R. N. Manchester
Articles written in Journal of Astrophysics and Astronomy
Volume 16 Issue 2 June 1995 pp 107-117
Observations of mean or average pulse profiles and their polarization give us much information on the shape of pulsar beams. The observed polarization variations, profile symmetry and frequency dependence of profile shape strongly suggest that the emission beam is conical and emitted from the vicinity of a magnetic pole. Central and outer parts of the beam have somewhat different properties, but the evidence is that they are emitted by the same basic mechanism. Recent observations suggest that the highly polarized pulse components seen in young pulsars may be emitted at a large angle to the magnetic axis.
Volume 16 Issue 2 June 1995 pp 233-244
The population of binary and millisecond pulsars
Recent searches for millisecond and binary pulsars are reviewed, with particular emphasis on the nearly complete Parkes southern survey. Correlations between several of the major parameters of these systems are discussed.
Volume 38 Issue 3 September 2017 Article ID 0042 Review Article
Millisecond Pulsars, their Evolution and Applications
Millisecond pulsars (MSPs) are short-period pulsars that are distinguished from “normal” pulsars, not only by their short period, but also by their very small spin-down rates and high probability of being in a binary system. These properties are consistent with MSPs having a different evolutionary history to normal pulsars, viz., neutron-star formation in an evolving binary system and spin-up due to accretion from the binary companion. Their very stable periods make MSPs nearly ideal probes of a wide variety of astrophysical phenomena. For example, they have been used to detect planets around pulsars, to test the accuracy of gravitational theories, to set limits on the low-frequency gravitational-wave background in the Universe, and to establish pulsar-based timescales that rival the best atomic-clock timescales in long-term stability. MSPs also provide a window into stellar and binary evolution, often suggesting exotic pathways to the observed systems. The X-ray accretion-powered MSPs, and especially those that transition between an accreting X-ray MSP and a non-accreting radio MSP, give important insight into the physics of accretion on to highly magnetized neutron stars.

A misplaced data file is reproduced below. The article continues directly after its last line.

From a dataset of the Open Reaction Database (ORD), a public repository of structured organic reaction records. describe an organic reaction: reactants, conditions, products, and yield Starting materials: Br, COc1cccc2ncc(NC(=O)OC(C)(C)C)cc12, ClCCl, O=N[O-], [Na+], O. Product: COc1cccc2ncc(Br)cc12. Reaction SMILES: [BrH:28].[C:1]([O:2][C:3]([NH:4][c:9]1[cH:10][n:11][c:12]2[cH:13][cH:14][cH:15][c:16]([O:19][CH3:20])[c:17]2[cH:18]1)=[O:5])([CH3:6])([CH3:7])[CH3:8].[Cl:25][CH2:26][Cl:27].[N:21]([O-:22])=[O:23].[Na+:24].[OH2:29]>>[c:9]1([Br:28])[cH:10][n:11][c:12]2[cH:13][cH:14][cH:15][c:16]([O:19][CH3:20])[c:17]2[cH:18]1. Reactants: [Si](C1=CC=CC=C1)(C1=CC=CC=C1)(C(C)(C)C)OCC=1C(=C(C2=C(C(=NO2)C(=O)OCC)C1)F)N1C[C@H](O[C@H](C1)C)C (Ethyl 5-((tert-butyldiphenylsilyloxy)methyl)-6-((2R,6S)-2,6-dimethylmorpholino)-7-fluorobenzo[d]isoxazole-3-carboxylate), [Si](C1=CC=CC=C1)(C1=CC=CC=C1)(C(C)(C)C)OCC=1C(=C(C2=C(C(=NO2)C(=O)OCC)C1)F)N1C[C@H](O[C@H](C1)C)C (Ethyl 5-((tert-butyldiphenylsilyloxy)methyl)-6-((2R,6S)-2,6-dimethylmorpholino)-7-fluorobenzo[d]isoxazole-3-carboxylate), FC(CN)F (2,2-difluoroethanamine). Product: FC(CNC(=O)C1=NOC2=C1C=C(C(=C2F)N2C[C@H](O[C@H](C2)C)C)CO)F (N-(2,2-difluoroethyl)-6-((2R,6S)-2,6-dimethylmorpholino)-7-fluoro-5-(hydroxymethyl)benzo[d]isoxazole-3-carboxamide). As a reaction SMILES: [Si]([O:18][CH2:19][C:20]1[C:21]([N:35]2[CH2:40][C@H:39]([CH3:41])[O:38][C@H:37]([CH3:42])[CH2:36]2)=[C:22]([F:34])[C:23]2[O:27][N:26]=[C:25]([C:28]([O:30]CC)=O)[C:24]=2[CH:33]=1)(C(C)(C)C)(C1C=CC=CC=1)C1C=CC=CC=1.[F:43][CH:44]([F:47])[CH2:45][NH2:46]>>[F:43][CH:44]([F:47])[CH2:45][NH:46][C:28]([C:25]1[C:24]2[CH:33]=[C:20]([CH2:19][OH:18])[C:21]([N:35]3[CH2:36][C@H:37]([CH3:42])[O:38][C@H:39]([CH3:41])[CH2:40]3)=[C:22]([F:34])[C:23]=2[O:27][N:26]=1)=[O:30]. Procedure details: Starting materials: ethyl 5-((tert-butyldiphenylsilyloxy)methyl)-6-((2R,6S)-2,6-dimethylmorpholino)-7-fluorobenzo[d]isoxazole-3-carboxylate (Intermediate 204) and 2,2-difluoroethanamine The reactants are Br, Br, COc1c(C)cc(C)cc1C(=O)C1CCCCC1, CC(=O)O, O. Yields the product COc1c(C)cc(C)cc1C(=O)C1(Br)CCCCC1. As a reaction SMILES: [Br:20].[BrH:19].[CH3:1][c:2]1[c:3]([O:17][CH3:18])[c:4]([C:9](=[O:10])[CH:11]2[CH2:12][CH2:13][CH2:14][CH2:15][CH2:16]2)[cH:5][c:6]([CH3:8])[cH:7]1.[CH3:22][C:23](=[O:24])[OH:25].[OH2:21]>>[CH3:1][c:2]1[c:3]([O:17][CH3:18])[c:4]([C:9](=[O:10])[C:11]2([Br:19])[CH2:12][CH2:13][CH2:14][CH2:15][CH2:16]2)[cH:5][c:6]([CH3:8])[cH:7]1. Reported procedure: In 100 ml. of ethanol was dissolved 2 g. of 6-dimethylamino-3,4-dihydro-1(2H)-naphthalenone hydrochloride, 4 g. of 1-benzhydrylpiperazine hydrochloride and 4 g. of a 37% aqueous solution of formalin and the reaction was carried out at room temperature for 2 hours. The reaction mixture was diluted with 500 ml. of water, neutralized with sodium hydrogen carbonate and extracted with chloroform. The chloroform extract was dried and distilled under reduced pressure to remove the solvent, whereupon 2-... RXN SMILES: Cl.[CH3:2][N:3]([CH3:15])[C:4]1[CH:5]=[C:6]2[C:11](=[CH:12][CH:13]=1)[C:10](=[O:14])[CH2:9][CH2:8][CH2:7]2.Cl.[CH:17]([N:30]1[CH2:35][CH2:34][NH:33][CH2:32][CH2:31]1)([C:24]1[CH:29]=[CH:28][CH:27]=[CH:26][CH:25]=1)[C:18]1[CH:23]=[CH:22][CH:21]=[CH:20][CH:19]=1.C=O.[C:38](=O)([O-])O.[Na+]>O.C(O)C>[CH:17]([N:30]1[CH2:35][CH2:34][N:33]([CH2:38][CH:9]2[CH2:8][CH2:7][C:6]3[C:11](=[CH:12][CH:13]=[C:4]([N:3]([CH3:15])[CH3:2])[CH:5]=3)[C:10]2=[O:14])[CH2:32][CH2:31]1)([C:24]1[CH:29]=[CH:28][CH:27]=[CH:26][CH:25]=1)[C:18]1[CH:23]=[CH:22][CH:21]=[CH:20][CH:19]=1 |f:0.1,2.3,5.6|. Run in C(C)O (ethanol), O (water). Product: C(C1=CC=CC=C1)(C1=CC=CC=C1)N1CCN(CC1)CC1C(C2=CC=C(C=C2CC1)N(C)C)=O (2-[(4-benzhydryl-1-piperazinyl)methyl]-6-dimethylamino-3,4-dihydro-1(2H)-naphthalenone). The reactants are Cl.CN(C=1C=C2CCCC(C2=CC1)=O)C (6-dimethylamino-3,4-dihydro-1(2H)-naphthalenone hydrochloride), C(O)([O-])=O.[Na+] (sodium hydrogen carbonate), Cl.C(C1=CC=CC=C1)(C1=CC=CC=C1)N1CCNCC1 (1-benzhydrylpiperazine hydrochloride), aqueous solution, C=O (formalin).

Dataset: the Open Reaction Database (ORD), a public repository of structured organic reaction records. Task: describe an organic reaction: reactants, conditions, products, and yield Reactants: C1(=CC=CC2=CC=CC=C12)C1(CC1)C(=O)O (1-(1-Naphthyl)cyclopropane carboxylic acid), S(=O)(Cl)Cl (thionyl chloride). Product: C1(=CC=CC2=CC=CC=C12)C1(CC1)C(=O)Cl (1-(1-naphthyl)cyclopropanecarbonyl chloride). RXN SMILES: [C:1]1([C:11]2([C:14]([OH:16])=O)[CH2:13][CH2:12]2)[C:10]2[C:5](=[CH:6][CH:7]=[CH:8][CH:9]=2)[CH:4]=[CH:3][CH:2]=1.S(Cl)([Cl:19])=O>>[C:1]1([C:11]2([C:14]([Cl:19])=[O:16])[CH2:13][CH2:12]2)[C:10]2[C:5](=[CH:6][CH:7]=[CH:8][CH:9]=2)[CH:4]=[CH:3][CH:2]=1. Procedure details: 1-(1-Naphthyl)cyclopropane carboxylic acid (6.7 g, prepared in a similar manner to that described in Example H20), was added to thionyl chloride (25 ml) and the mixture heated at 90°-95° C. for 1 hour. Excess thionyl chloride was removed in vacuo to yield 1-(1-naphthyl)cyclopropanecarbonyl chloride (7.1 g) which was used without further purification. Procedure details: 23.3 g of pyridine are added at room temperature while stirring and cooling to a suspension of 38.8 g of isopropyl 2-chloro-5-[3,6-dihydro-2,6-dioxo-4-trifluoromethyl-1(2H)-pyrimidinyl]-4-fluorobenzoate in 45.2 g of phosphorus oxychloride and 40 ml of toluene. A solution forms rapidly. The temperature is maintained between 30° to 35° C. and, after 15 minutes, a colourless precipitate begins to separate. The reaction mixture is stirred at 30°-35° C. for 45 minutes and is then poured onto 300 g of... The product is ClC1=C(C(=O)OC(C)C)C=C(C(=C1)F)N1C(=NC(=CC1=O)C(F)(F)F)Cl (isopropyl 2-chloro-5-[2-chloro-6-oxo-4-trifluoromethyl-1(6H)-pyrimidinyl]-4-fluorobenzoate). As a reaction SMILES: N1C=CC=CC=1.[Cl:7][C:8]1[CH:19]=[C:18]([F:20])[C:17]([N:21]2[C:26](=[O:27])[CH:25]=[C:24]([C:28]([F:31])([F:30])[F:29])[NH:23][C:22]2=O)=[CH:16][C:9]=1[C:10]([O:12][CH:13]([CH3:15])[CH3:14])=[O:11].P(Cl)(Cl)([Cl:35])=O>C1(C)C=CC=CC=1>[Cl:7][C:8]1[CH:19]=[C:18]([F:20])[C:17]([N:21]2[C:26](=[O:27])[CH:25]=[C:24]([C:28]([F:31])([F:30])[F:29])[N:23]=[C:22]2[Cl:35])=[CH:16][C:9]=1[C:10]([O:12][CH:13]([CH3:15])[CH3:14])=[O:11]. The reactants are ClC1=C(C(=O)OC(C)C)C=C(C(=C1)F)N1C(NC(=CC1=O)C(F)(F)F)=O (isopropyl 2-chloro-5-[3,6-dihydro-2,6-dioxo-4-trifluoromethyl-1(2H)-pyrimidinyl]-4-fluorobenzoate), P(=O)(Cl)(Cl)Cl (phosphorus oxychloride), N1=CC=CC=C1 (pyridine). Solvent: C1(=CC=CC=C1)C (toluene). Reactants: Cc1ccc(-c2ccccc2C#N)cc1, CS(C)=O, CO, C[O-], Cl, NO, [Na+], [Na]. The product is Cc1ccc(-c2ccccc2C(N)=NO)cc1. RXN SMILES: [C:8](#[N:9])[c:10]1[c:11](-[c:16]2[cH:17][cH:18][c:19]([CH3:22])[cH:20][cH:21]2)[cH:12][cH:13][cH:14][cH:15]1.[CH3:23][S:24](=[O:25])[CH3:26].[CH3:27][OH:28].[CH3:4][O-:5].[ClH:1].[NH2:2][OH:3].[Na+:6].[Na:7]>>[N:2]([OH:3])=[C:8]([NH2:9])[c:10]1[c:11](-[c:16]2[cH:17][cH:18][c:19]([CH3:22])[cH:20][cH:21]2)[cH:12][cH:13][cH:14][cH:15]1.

Volume 44, 2023
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